(if the vibrating molecule stopped vibrating the position of one atom WRT the others would be fixed, and so would its momentum. That's forbidden.)


« Last Edit: 30/07/2011 22:15:49 by Bored chemist »
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Offline Mr. Data

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« Reply #22 on: 31/07/2011 01:21:22 »
Stop, stop stop!

Who said zero-point energies where a fundamental principle? Anything which imposes zero momentum implies an exact spacial coordinate... This is ALWAYS forbidden... who you reading from, englighten me please.

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Offline Mr. Data

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« Reply #23 on: 31/07/2011 01:30:57 »
The concept and workable mechanism behind the experimental evidence behind the zero-point field should be no more complicated than excepting that spacetime, and every planck unit which occupies it, is constantly fuelled with a smallest unit of energy. This energy will at it's lowest energy refer to the kinetic energy of a vibrating energy 1/2 hbar \omega. You cannot have a unit of spacetime reach T=0 as much as you cannot accelerate it to c. Notice that the lowest speed possible will not equal v=0, as much as it's maximum speed will never reach c... everything is always in motion.

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Offline Bored chemist

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« Reply #24 on: 31/07/2011 11:02:48 »
"who you reading from, englighten me please."
My old University notes; probably Atkins or Richards. Anyway, whoever it was I think they had the advantage over you of not saying both
"Zero Point energy is not a theoretical idea. "
implying that it's real and
"This also means the zero point energy does not actually exist! "
saying that it's not.
Perhaps, when you have made up your mind,...
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Offline Mr. Data

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« Reply #25 on: 31/07/2011 17:18:09 »
Ask yourself this. How can the zero point even exist, if no one can ever reach that state? Zero point energy is a real unnattainable limit. It is not an idea, it is a measure of experimental fact.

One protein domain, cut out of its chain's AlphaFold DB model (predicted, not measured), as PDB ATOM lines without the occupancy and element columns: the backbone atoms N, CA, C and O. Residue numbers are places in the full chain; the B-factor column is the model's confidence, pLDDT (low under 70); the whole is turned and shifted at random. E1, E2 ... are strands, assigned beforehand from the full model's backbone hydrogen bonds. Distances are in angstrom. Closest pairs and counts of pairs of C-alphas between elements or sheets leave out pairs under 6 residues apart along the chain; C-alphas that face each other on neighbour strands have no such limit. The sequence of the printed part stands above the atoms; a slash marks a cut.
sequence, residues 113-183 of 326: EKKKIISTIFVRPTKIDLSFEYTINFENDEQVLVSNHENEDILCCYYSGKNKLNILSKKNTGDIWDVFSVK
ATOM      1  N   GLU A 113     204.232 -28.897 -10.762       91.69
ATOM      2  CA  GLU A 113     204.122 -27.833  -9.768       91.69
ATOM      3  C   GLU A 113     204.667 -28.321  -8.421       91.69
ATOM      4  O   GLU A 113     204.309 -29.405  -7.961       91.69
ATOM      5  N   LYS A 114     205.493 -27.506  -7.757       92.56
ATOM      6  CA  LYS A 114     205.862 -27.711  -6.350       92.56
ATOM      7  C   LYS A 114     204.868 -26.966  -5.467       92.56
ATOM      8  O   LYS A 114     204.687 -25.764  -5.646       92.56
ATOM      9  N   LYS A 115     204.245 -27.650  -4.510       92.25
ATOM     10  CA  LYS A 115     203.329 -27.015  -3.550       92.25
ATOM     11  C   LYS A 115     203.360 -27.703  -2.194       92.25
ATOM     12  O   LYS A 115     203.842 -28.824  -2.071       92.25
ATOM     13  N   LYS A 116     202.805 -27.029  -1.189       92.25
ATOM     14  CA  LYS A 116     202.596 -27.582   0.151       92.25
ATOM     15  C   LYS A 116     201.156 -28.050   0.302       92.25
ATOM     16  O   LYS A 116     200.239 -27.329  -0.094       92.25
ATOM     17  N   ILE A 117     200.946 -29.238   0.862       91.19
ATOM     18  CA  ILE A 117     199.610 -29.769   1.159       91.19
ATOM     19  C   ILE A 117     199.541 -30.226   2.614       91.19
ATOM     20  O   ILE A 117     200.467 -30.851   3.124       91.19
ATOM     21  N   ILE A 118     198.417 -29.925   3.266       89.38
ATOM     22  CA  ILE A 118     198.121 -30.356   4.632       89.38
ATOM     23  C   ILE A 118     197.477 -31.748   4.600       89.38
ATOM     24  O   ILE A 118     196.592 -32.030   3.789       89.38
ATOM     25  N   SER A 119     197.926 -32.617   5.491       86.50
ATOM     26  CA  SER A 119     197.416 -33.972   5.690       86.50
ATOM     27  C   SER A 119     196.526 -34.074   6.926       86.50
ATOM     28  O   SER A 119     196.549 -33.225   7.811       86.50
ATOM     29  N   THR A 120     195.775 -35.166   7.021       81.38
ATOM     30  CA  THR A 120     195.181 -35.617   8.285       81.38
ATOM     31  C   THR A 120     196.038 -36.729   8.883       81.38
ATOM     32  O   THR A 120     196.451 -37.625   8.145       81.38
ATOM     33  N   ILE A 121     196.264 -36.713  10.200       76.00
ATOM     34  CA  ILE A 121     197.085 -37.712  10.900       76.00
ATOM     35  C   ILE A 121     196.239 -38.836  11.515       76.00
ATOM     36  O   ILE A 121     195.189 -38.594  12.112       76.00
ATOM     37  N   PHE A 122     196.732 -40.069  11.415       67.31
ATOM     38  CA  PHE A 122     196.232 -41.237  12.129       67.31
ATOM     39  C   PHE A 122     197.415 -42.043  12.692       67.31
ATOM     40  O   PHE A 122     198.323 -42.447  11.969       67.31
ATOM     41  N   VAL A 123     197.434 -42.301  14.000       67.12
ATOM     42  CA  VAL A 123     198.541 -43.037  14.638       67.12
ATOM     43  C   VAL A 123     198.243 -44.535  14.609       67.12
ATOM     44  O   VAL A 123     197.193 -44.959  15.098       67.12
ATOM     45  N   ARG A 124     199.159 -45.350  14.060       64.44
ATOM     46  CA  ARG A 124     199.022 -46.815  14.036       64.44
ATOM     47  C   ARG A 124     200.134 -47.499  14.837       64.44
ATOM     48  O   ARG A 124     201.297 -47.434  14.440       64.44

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Offline Bored chemist

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« Reply #26 on: 31/07/2011 18:39:11 »
Ask yourself this. How can the zero point even exist, if no one can ever reach that state? Zero point energy is a real unnattainable limit. It is not an idea, it is a measure of experimental fact.
You still don't seem sure if it's experimentally real or purely hypothetical.
Incidentally, a good fraction of the nitrogen molecules I am breathing are in the bottom excited vibrational state. Their properties are dependent on the existence of zpe.
You don't have to get to absolute zero to achieve that.
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Offline Mr. Data

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« Reply #27 on: 01/08/2011 03:12:01 »
No, I'm quite sure of what I have said. You simply are not understanding what I telling you. Again, how can a real T=0 (as a temperature exsit) when T=0 cannot be reached? No matter how much cooling energy you pump into your apparatus, there is no way you can ever reach ZPE. There is always energy, always heat attributed to any vibrating energy.

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Offline Bored chemist

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« Reply #28 on: 01/08/2011 06:58:09 »
Try reading this.
As I said before, many or most of the nitrogen molecules I am breathing are in the vibrational ground state.
The only vibrational energy they have is zero point energy.
That's the real world, yet you seem to wan to insist it's not possible.
You seem not to have noticed that, at normal temperatures, most energy is translational.
That's why it's wrong to say "There is always energy, always heat attributed to any vibrating energy."
If it's zpe there's no heat associated with it.
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Offline Mr. Data

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« Reply #29 on: 01/08/2011 18:12:13 »
Lol... are you trying to joke this?